Thursday, November 5, 2009

Shelley, Austen, and Gaskell

Oh, people. Do you KNOW how difficult I'm finding it to read Frankenstein? It's very slow going. So slow, in fact, that I was less than half way through it when my book club met on Monday to discuss it. I'm not even to the second part yet. I pick it up with every good intention, but find myself distracted by the language/style/whatever. I read a sentence, then have to stop and translate it so I can understand it.


Austen is written in the same style! I LOOKED!


Elizabeth Gaskell. I love the movie versions of her novels (Wives & Daughters*, Cranford, and North and South) and would love to pick copies up to read but HOLY CATS, the LANGUAGE!

I'm stressing over this. I love the IDEA of the Shelley, Austen, and Gaskell novels but am not sure I'm cut out to actually READ them.

Please tell me I'm not the only one.


*OK, I just read the first little bit of Wives & Daughters on and it probably won't be so bad.


LeahBear said...

It just takes practice, I promise! The more you read, the more you'll understand!

Badger said...

Dude! I dunno about Gaskell but Austen and Shelley are on Librivox -- FREE audio versions of their stuff! I tried to read Emma about a million times before I finally listened to someone ELSE read it and it actually sort of made sense that way. Audio books are the way to go with really dense writing, yo.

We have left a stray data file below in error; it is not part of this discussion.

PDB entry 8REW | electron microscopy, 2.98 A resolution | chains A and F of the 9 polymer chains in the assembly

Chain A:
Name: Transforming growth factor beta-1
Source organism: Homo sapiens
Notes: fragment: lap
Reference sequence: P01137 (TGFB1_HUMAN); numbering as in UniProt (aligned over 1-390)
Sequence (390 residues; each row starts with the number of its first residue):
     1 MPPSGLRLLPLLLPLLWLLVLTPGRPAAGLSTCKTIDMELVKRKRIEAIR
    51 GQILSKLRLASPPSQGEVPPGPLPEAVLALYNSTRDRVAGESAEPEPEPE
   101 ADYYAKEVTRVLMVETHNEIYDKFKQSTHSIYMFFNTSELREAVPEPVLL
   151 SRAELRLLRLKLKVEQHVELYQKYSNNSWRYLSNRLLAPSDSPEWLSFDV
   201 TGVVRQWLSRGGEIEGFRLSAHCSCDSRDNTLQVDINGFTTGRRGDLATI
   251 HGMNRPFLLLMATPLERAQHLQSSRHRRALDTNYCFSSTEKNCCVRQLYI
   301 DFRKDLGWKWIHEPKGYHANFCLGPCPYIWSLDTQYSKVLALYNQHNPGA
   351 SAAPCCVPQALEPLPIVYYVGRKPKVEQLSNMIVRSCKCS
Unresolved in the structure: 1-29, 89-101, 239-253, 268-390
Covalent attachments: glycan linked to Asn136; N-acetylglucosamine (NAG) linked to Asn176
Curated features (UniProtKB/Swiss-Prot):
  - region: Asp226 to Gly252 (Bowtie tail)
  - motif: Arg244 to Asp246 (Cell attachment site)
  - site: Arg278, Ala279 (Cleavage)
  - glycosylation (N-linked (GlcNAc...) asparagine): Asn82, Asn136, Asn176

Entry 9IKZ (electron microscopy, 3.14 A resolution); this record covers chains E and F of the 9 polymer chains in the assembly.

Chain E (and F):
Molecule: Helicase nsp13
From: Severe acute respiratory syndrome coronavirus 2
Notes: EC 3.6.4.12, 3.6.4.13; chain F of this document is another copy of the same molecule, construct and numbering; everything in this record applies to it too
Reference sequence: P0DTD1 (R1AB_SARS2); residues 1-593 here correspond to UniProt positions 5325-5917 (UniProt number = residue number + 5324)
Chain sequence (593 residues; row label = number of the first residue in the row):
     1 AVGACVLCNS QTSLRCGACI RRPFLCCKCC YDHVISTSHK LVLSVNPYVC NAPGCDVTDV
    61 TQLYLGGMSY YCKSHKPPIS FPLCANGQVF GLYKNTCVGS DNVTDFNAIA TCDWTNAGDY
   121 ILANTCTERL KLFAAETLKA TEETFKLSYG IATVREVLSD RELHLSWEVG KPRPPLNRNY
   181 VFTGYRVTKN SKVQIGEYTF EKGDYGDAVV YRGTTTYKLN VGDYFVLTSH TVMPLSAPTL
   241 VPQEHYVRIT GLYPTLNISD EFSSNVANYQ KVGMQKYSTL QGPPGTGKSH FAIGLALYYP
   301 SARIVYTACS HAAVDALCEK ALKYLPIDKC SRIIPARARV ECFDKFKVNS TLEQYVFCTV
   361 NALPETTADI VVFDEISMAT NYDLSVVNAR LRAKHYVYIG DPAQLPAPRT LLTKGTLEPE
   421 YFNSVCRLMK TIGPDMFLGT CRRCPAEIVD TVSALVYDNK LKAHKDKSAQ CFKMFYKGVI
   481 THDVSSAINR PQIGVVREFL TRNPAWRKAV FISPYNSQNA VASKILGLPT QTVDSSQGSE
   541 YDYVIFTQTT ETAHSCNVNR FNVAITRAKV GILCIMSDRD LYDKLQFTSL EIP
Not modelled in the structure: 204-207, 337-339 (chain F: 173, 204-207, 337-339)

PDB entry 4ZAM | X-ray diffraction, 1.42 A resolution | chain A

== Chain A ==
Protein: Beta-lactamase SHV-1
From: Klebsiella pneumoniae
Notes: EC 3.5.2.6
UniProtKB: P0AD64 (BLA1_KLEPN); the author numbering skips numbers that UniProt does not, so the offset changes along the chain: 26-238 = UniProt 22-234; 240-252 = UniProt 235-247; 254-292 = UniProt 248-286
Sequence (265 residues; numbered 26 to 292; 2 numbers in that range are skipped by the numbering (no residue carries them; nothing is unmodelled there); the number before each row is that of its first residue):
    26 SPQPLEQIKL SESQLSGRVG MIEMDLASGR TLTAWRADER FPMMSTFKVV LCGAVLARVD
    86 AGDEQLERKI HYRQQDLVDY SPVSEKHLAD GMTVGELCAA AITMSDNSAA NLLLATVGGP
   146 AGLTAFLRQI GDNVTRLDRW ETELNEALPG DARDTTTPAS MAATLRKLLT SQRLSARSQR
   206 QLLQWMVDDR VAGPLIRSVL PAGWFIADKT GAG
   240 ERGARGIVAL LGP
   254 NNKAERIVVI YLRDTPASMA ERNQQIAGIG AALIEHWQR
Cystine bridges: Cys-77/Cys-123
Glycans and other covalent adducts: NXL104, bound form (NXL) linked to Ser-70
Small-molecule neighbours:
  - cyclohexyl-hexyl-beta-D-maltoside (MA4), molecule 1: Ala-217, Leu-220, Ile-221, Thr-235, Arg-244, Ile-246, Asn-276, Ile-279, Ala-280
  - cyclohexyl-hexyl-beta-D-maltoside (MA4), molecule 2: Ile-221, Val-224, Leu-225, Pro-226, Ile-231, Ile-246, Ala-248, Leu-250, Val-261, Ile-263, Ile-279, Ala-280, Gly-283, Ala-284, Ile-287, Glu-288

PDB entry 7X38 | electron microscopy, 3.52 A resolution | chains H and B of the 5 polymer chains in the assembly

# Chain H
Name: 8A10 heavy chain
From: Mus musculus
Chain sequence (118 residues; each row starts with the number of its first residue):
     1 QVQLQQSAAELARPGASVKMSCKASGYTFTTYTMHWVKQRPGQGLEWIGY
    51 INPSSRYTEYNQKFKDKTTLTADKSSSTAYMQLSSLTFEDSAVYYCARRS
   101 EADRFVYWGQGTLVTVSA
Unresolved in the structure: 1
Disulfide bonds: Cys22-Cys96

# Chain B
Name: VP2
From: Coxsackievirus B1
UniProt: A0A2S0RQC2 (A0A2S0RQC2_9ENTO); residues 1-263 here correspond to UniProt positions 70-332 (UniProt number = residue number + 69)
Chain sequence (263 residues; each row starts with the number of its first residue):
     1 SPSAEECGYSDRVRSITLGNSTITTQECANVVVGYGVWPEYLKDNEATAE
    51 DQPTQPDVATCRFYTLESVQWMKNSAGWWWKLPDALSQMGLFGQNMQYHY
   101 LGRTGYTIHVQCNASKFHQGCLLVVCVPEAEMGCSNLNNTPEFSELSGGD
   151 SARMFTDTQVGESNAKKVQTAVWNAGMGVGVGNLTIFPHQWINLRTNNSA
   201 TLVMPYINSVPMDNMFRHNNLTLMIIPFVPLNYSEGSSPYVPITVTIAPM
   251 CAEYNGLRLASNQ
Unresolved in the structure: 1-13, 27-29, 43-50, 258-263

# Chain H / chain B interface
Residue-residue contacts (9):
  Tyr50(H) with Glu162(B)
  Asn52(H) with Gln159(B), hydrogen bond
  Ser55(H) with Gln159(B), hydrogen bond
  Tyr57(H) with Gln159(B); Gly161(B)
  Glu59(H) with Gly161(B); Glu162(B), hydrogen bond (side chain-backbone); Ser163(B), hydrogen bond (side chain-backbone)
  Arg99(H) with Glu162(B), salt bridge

Red Hamster said...

I, too, loved the movie versions of Elizabeth Gaskell's works; ashamed to say I haven't read her books. But thanks to your link to "Wives & Daughters" online. I did some brief reading and Gaskell's prose seems "lighter" and her local dialects reminded me of my visits to the U.K., so maybe I'm able to grasp Gaskell better.

Shelley and Austen's writing seems complex and lengthy to those of reading blog posts and Twitter. I'd try Badger's excellent suggestion.

Jay said...

You are not alone.

I quite like Jane Austen, when I'm in the mood, but Mary Shelley? I found her quite unreadable. I haven't tried Catherine Gaskell.

For me, it's not a matter of not understanding, or not being in practice at reading the classics. I thoroughly enjoyed most of Thomas Hardy, and I've read a lot of H G Wells and individual books by many different classical authors, Dickens, Kingsley, Swift, Zola, Marquez etc. No, to me, it has to do with enjoyment.

The bottom line is this; am I enjoying this reading experience, or am I reading on because I feel I have to? If it's the second option, then unless I'm reading for coursework or something, I close the book and stop right there. ;)